For starters, it appears that these two positions were primed to lose the most following the season. The defensive line lost Peterson and Thompson but could have lost Will Smith and even Darrion Scott had their draft status been better. The secondary suffered the losses of Doss and Nickey and appeared to have lost McNutt as well (though that may not be the case now). As a direct result the Buckeyes landed an incredible group of athletes in Whitner, Hiley, Youboty, Gonzalez, and Guilford to both replace and upgrade the secondary positions. Peterson and Thompson will both probably make an NFL roster soon (Peterson may be a first round draft pick), but Patterson and Maupin have the same sort of upside to their games. Toss in Frost and Cotton, and the Ohio State defensive line looks very deep and extremely athletic in the future.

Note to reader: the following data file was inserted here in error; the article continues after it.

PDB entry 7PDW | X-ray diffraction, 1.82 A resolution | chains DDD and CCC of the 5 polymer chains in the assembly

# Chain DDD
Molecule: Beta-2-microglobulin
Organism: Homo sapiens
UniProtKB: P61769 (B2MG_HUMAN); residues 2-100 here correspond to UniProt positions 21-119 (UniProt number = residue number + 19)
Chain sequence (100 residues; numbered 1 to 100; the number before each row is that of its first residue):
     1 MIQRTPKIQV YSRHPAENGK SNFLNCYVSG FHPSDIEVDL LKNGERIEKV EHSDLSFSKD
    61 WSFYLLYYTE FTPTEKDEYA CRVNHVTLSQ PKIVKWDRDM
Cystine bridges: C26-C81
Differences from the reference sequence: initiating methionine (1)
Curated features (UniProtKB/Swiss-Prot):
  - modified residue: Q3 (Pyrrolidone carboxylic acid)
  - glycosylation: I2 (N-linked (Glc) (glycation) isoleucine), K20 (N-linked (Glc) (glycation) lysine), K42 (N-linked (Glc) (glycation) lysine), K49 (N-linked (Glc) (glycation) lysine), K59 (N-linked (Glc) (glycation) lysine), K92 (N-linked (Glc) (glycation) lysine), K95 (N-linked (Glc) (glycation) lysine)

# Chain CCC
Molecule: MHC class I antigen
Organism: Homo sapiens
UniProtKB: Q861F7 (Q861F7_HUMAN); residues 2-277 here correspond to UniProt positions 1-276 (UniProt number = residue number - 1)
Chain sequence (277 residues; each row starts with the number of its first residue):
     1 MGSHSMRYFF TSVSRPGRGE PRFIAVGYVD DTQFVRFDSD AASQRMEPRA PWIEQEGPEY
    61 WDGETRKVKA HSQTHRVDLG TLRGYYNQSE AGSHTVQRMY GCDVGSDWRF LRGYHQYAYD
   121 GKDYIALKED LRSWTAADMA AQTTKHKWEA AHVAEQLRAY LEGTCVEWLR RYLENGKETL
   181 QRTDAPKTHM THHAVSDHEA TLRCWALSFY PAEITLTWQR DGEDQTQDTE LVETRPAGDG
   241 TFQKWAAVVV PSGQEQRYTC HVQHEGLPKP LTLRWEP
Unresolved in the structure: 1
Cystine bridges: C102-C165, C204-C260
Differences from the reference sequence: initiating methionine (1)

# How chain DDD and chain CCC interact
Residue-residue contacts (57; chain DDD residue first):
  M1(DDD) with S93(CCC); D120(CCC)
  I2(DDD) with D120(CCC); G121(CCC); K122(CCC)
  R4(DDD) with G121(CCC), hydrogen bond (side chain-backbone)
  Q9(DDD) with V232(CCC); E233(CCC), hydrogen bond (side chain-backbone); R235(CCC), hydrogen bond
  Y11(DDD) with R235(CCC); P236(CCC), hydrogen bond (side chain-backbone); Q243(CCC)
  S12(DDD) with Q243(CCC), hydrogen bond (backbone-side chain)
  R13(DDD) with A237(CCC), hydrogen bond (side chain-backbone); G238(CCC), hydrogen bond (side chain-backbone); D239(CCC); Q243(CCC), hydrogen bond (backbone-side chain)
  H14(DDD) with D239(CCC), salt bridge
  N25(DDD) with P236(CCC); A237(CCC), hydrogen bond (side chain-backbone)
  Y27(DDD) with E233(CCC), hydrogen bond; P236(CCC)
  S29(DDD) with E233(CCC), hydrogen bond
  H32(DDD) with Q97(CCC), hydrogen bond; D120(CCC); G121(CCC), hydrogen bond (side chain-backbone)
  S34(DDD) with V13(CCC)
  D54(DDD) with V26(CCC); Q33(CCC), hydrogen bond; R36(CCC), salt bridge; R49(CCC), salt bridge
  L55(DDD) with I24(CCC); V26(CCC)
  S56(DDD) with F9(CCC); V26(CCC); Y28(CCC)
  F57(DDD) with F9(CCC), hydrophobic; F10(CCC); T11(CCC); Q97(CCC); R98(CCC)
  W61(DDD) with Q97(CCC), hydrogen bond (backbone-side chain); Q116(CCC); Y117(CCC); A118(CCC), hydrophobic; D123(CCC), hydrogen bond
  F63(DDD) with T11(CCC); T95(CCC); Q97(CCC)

However, the sheer glut of players at these indicates this is not just about replacing lost depth. It illustrates an emphasis that should not be overlooked. In today's game, the two most critical positions are defensive back and defensive line. Great linebackers are a luxury, but a solid secondary and defensive line are critical. Not surprisingly, the coaches recognize this and are strategically positioning Ohio State to have the best units in the Big Ten on the line and in the secondary. So long as the defensive line and secondary are second to none, then coaches can fill in the linebacker corps with a couple of very solid players and perhaps one star. A defense thus organized is nearly unstoppable. You cannot pass against them because you do not have the time to throw (defensive line), but even when you have the time to wing the ball no receivers are open (secondary). Since you cannot pass you must run, but the running game fails miserably when the defensive line and blitzing linebackers plug all the gaps and stop the running back in the offensive backfield. In short, this staff is seeking to build a defensive wall that makes the one that existed in Berlin during the Cold War look like a chain-link fence.